Vatican, Biblioteca Apostolica Vaticana, Vat. lat. 2057
s. XIIex-XIIIin (with intervention of later hands, see below).Or.:
the MS was in northern Italy in the 13th and 14th c.. F. 197v contains a letter, in an early 13th-c. hand, addressed by a student to his master ‘V. M.’ of Sandrigo (Veneto), saying that he is sending him the present MS (among others) from Trento at the request of V. M.’s brother: ‘Discreto et venerabili magistro V. M. de Sendrico, eius fidelis scolaris salutem. Per presentes litteras vobis notum facere cupio me istum librum et unum alterum physice et unum alterum volumen XII quaternionum penes Tridentum [Trento] nuper a fratre vestro recepisse. Quos vobis dare a fratre vestro iussus fui, et eos vobis mitto sigillatos meo sigillo per Calopum. Insuper mitto vobis quod receptionem librorum et statum vestrum litteris manus vestre scriptis usque in diem Martis proximam mittere non postponatis’ (ed. Georges, who corrected the text edited by Nogara, 435). Later in the 13th c., the MS was probably in Bologna, where it served as a model for MS Vatican, BAV, Barb. lat. 173, then, by the middle of the 14th c., probably in Florence, where it served as a direct or indirect model for MS Florence, BNC, Conv. Soppr. J.IV.20 (San Marco 182) (Georges). At some point in the 14th c., the MS also belonged to one master Andreas Johannes of Fermo, cf. f. 197v: ‘Iste liber Almagesti est magistri Andree Iohannis dicti (?) de Firmo…’ (Georges). The MS was at the Vatican Library by c. 1550.
Parchment, 198 f., a single hand, except for f. 107-114, copied by two Italian scribes sometime between the second half of the 13th c. and the first half of the 14th c. (this section corresponds to a quire that had been lost at an early date), and for additions by several hands on f. 1r-2v, 3r, 197v and 198r.
Ptolemaica (single text), except for added sections: a horoscope of nativity with notes for a certain B. born on 16 August 1295 (3r) and various notes by several hands, including owners’ notes (197v) and ‘Gebrus qui corrigit Ptholom<eum>’ (198r). Blank: 3v-4r, 196v-198v (except for added notes f. 197v and 198r, as indicated above).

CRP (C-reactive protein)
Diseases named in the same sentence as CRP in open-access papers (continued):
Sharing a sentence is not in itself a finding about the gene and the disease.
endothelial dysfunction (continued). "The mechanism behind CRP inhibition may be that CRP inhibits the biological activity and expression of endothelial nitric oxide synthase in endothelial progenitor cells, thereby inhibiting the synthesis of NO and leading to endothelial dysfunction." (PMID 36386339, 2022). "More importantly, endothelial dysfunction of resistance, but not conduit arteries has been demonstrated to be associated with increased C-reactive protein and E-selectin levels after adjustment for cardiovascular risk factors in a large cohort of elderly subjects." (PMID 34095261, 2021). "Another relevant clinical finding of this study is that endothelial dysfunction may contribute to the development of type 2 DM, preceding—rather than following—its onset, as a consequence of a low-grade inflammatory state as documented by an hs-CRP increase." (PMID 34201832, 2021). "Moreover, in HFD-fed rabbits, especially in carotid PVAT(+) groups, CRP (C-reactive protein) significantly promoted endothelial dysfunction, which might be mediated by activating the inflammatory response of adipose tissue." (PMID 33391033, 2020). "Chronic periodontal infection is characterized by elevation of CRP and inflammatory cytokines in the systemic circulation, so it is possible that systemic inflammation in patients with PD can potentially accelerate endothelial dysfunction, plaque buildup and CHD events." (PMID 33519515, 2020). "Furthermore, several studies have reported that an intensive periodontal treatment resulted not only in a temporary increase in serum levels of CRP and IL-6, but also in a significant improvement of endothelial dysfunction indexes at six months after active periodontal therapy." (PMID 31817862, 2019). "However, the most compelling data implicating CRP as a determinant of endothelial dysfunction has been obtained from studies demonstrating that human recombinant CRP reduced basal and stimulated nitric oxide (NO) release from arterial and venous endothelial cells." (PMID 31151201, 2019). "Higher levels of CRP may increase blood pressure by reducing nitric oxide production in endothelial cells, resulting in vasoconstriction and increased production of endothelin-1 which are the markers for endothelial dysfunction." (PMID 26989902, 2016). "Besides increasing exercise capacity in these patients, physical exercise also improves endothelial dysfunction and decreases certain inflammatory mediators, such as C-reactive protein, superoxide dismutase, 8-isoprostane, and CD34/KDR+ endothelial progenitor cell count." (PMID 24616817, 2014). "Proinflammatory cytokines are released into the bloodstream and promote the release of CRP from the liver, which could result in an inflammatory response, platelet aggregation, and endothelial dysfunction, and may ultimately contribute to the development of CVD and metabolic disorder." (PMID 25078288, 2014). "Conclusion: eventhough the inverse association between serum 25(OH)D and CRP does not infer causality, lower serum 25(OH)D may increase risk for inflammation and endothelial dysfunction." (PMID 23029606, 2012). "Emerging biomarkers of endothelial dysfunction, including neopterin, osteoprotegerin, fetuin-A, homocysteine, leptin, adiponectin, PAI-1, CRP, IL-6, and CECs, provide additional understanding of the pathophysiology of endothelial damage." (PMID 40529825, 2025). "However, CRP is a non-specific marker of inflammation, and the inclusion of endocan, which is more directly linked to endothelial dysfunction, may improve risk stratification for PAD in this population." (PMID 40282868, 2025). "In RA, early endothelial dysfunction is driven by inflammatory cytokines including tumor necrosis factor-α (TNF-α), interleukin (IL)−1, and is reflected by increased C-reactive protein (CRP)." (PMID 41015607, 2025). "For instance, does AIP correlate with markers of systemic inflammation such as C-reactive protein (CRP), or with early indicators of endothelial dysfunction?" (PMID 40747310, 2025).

Inventarium librorum Latinorum manuscriptorum Bibliothecae Vaticanae (handwritten catalogue), III, 293; B. Nogara, Codices Vaticani Latini. Codices 1401-2059, Roma, 1912, 434-435; P. Kunitzsch, Der Sternkatalog des Almagest. Die arabisch-mittelalterliche Tradition, II, Wiesbaden, 1990, 17; S. Georges, Glosses as Source for the History of Science. The Case of Gerard of Cremona’s Translation of Ptolemy’s Almagest (forthcoming).
‘Liber hic precepto Maimonis regis Arabum, qui regnavit in Baldach… (2rb) Nota quod istud est primum capitulum Almagesti sub alia translatione [note added by the scribe in the margin]. (4v) Incipit liber Almagesti [title in upper margin, hand of the scribe]. <Q>uidam princeps nomine Albuguafe in libro suo quem scientiarum electionem verborum nominavit… (5r) Capitulum primum in quo huius scientie excellentiam et finem eius utilitatis dicam. <B>onum domine fuit quod sapientibus non deviantibus visum est — (195v) et honestum est ut ponamus hic finem libri. Expleta est dictio tertiadecima libri Ptolomei et cum ea completur liber Almagesti de disciplinalibus. Deo gratias. Capitulum primum in prologo huius libri. <B>onum quod fecerunt in eo quod video illi qui perscrutati sunt — neque consecuti sunt ex eius comprehensione quod oportet.’
= Ptolemy, Almagesti (tr. Gerard of Cremona) (A.1.2), Class B. Preface, 4v-5r; I, 5r-17v; II, 17v-38v; III, 38v-50v; IV, 50v-65v; V, 66r-83v; VI, 83v-102v; VII, 103r-113v; VIII, 114r-123v; IX, 123v-142r; X, 142r-152v; XI, 152v-168r; XII, 168r-181v; XIII, 181v-195v; chapter I.1 in Iṣhāq’s version, 195v-196r. The text is preceded, in a hand from the second half of the 13th c., by the end of the preface and a chapter index of all 13 books, 1r-2v. The same hand supplied the rubrics throughout. Numerous glosses by the scribe and by later hands. A selection of these glosses (shared by MSS Cracow, BJ, 590 and Vatican, BAV, Barb. lat. 173) have been edited by H. Zepeda, The Medieval Latin Transmission of the Menelaus Theorem, PhD dissertation, University of Oklahoma at Norman, 2013, 386-389.